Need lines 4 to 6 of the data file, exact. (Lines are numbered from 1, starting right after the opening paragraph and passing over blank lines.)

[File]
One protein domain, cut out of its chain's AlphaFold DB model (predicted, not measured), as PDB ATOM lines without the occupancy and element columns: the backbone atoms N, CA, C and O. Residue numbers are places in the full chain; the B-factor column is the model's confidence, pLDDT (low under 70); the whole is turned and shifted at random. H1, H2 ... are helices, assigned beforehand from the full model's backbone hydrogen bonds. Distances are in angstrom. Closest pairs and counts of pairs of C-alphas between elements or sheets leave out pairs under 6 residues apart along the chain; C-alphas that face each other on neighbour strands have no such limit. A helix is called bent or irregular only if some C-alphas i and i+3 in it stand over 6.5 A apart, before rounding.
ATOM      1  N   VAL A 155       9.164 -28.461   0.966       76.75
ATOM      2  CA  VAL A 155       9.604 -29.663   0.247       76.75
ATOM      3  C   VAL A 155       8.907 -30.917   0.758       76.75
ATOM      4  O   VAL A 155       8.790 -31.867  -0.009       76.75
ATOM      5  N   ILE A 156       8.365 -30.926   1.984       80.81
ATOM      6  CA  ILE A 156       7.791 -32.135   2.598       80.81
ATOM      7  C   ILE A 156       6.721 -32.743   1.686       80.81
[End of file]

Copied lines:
ATOM      4  O   VAL A 155       8.790 -31.867  -0.009       76.75
ATOM      5  N   ILE A 156       8.365 -30.926   1.984       80.81
ATOM      6  CA  ILE A 156       7.791 -32.135   2.598       80.81